The gods recognized the imprudence of their actions. They were starving without humans to produce their food, and when Atrahasis made them an offering, they swarmed to the scent. Atrahasis was blessed with immortality and settled far away from the next generation of humans on a remote island.

Enlil was angry with Ea for betraying his trust, but realized Ea’s wisdom. A new batch of humans were created with a number of deliberate flaws. To control overpopulation, the humans were made to suffer from stillbirth and infant mortality. Some women were made to be priestesses (nuns who refrain from sexual activity). Most importantly, the Angel of Death was unleashed, drastically reducing the human life-span. This explanation for the evils of the world is an important and clever part of the Sumerian flood story as it solves the problem of evil inherent to more recent religions.

The epic of Atrahasis was written on clay tablets in the cuneiform writing style of Sumer.
The epic of Atrahasis was written on clay tablets in the cuneiform writing style of Sumer. | Source
The earliest surviving stories of Noah were written on parchment (animal skin).
The earliest surviving stories of Noah were written on parchment (animal skin). | Source

Flood Stories Comparison

The following are direct quotes from the stories of Atrahasis and Noah that illustrate their profound similarity. These quotes come from the Epic of Atrahasis, the Epic of Gilgamesh, and the Old Testament.

ATRAHASIS: The boat you will build. her dimensions all shall be equal: her length and breadth shall be the same, cover her with a roof, like the ocean below. (Atrahasis speaking:) Three myriads of pitch I poured in a furnace.

NOAH: Make thee an ark of gopher wood; rooms shalt thou make in the ark, and shalt pitch it within and without with pitch. The length of the ark shall be three hundred cubits, the breadth of it fifty cubits, and the height of it thirty cubits.

ATRAHASIS: Take on board the boat all living things' seed!

NOAH: To keep seed alive upon the face of all the earth.

ATRAHASIS: I sent on board all my kith and kin, the beasts of the field, the creatures of the wild, and members of every skill and craft.

NOAH: Thou shalt come into the ark, thou, and thy sons, and thy wife, and thy sons' wives with thee. And of every living thing of all flesh, two of every sort shalt thou bring into the ark.

ATRAHASIS: For six days and seven nights there blew the wind, the downpour, the gale, the Deluge, it flattened the land.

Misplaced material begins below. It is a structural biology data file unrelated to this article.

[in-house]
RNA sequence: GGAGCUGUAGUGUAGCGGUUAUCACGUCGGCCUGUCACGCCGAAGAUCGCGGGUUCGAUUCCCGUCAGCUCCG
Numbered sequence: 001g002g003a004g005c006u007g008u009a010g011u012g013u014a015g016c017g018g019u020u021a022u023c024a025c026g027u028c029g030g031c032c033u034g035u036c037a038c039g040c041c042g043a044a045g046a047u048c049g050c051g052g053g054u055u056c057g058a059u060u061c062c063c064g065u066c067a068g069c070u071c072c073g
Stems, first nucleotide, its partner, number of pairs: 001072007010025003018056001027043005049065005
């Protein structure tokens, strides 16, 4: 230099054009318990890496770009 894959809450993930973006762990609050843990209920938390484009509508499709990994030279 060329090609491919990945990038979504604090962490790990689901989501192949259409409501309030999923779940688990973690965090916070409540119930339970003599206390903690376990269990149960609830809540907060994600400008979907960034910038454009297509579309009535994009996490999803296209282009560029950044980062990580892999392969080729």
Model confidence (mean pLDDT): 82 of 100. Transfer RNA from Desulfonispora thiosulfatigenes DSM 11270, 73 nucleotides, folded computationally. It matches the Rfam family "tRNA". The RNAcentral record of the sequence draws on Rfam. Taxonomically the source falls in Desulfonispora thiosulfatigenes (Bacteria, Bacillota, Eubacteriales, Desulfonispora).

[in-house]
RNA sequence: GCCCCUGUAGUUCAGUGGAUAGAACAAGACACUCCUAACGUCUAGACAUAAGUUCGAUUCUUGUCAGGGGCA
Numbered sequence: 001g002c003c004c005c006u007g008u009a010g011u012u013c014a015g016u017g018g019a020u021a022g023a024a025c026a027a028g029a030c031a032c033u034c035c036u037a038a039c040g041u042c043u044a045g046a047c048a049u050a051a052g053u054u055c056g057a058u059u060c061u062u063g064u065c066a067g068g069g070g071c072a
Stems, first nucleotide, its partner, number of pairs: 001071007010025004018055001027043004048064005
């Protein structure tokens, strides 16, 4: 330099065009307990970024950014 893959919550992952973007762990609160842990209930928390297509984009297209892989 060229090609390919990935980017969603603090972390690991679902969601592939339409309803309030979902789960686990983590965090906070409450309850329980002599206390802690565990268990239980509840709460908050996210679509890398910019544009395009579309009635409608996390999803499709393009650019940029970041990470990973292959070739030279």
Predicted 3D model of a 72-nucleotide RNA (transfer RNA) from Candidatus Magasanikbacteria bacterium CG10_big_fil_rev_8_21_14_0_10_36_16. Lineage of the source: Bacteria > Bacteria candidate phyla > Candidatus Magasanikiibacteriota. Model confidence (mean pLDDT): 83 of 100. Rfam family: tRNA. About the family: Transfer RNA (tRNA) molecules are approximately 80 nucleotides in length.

NOAH: And it came to pass after seven days, that the waters of the flood were upon the earth. And the rain was upon the earth forty days and forty nights.

ATRAHASIS: It is I who give birth, these people are mine! And now like fish, they fill the ocean!

NOAH: And, behold, I, even I, do bring a flood of waters upon the earth, to destroy all flesh, wherein is the breath of life, from under heaven; and every thing that is in the earth shall die.

ATRAHASIS: On the mountain of Nimush the boat ran aground.

NOAH: And the ark rested in the seventh month, on the seventeenth day of the month, upon the mountains of Ar'arat.

ATRAHASIS: I brought out a dove, I let it loose: off went the dove but then it returned, there was no place to land so it came back to me. I brought out a swallow (same result). I brought out a raven, it saw the waters receding, finding food, bowing and bobbing, it did not come back to me.

NOAH: He sent forth a raven, which went forth to and fro, until the waters were dried up from off the earth. Also he sent forth a dove from him, to see if the waters were abated from off the face of the ground. But the dove found no rest for the sole of her foot ... again he sent forth the dove out of the ark ... and lo, in her mouth was an olive leaf plucked off.

ATRAHASIS: I brought out an offering, to the four winds made sacrifice.

NOAH: And Noah built an altar unto the Lord; and took of every clean beast, and of every clean fowl, and offered burnt offerings on the altar.

ATRAHASIS: The gods did smell the savor sweet, the gods gathered round like flies around the man making sacrifice.

NOAH: And the LORD smelled a sweet savor; and the LORD said in his heart, I will not again curse the ground any more for man's sake.